|© 1998 Bernard SUZANNE||Last updated November 28, 1998|
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This page is part of the "tools" section of a site, Plato and his dialogues, dedicated to developing a new interpretation of Plato's dialogues. The "tools" section provides historical and geographical context (chronology, maps, entries on characters and locations) for Socrates, Plato and their time. By clicking on the minimap at the beginning of the entry, you can go to a full size map in which the city or location appears. For more information on the structure of entries and links available from them, read the notice at the beginning of the index of persons and locations.
Region of central Greece north of the gulf of Calydon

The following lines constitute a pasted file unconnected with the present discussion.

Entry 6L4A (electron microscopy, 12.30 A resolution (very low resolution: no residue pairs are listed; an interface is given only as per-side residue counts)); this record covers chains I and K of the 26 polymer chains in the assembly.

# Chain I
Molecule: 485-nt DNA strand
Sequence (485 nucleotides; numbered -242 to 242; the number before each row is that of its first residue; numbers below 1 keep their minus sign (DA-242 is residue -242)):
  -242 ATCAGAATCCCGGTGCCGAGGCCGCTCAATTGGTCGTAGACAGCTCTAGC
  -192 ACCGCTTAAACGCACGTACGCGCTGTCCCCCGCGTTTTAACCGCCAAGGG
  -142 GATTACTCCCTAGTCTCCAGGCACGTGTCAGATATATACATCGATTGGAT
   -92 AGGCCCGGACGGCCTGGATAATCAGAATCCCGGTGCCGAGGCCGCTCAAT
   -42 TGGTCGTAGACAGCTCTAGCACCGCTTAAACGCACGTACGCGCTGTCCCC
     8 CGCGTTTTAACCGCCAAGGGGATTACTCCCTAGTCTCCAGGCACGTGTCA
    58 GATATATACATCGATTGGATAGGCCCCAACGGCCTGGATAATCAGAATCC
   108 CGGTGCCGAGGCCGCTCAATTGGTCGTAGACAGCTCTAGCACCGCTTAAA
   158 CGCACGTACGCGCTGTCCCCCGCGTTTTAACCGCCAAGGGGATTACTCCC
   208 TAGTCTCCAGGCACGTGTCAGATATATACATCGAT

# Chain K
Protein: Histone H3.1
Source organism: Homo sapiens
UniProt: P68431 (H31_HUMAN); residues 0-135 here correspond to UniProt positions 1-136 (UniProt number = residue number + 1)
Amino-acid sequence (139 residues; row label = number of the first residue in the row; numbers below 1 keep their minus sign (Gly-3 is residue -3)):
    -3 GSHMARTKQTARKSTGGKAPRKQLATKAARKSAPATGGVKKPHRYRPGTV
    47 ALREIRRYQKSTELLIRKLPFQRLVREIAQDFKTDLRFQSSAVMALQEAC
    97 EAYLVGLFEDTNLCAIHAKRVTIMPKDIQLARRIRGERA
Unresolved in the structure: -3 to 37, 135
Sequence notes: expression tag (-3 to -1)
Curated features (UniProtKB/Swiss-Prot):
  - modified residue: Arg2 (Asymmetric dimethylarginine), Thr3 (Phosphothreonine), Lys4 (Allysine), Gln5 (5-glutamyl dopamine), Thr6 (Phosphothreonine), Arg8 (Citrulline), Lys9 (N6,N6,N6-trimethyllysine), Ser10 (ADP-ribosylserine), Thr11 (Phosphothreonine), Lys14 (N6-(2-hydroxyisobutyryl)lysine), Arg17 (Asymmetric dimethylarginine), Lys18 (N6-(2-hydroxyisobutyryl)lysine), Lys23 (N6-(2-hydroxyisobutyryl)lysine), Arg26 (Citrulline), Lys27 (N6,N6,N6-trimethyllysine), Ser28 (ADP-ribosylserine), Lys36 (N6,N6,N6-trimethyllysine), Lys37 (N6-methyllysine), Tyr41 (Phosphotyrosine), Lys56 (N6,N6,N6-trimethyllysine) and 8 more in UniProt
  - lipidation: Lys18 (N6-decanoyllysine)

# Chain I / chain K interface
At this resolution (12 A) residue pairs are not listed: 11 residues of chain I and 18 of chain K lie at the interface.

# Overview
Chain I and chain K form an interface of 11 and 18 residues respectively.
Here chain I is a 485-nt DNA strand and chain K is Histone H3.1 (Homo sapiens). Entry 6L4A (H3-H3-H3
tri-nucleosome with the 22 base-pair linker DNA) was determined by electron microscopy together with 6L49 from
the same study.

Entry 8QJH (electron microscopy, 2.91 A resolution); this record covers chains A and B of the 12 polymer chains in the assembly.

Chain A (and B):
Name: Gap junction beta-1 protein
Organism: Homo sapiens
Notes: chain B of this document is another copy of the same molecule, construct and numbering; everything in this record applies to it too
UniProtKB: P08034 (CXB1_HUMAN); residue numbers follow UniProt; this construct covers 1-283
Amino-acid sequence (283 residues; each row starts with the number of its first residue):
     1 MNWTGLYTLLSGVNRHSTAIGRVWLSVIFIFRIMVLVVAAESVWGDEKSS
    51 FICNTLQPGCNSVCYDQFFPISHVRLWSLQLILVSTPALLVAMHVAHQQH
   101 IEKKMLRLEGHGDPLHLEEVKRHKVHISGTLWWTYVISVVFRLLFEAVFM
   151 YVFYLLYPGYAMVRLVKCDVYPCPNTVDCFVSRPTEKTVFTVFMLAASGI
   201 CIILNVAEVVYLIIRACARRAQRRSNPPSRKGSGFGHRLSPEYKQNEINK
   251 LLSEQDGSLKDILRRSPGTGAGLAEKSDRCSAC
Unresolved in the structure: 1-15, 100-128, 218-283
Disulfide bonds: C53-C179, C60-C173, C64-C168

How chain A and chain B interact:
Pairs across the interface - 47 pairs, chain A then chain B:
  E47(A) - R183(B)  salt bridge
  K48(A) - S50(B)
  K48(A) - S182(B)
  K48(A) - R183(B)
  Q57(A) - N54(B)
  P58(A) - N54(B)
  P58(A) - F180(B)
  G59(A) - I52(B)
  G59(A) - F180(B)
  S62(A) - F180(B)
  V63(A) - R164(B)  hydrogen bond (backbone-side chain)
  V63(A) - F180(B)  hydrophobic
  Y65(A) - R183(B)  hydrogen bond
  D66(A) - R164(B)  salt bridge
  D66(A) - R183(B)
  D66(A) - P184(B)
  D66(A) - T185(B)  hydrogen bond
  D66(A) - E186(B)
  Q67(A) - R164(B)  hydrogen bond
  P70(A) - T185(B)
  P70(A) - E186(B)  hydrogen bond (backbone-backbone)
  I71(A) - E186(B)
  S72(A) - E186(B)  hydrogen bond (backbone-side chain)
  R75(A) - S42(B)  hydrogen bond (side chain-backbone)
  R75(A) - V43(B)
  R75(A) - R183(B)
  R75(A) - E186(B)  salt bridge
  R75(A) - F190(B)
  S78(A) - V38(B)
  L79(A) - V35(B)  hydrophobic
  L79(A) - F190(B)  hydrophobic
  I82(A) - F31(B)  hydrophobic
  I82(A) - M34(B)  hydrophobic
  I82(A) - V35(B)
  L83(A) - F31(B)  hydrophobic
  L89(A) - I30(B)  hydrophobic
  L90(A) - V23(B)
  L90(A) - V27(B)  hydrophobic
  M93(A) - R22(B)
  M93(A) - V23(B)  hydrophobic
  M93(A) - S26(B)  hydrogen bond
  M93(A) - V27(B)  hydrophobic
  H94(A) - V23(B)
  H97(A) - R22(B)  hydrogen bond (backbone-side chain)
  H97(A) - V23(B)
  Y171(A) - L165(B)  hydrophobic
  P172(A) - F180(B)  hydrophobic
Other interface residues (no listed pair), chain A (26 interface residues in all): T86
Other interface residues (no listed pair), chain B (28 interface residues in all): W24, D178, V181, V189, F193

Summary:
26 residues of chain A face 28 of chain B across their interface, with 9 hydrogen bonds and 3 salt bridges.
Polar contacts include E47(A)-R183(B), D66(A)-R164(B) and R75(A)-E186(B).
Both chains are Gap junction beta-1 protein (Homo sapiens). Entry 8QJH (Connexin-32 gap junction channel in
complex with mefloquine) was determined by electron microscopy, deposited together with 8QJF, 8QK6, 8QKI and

Ætolia owes its name to the mythological hero Ætolus, a son of the Æolian Endymion, king of Elis. Endymion had three sons, Pæon, Epeius and Ætolus. In order to decide which one would succeed him, he organized a race between them in Olympia. Epeius won and became king of Elis, and Pæon fled to Macedon, while Ætolus stayed around and eventually succeeded his brother at his death. But later, Ætolus killed Apis, a son of Phoroneus (the first man according to Peloponnesian legends) who was then king of all Peloponnese but acted as a tyrant. As a result, Ætolus had to flee and he moved across the gulf of Corinth, where he was greeted by the local kings, Dorus (the eponym of the Dorians, who, in other traditions, is presented as one of the sons of Hellen and a grandson of Deucalion), Laodocus and Polypoetes, the three sons of Apollo and Phthia (the eponym of the region of Phthia). But Ætolus killed the three of them, expelled local residents, the Couretes, and reigned over the country, that took his name. He had two sons, Pleuron and Calydon, who gave their names to two cities of Ætolia.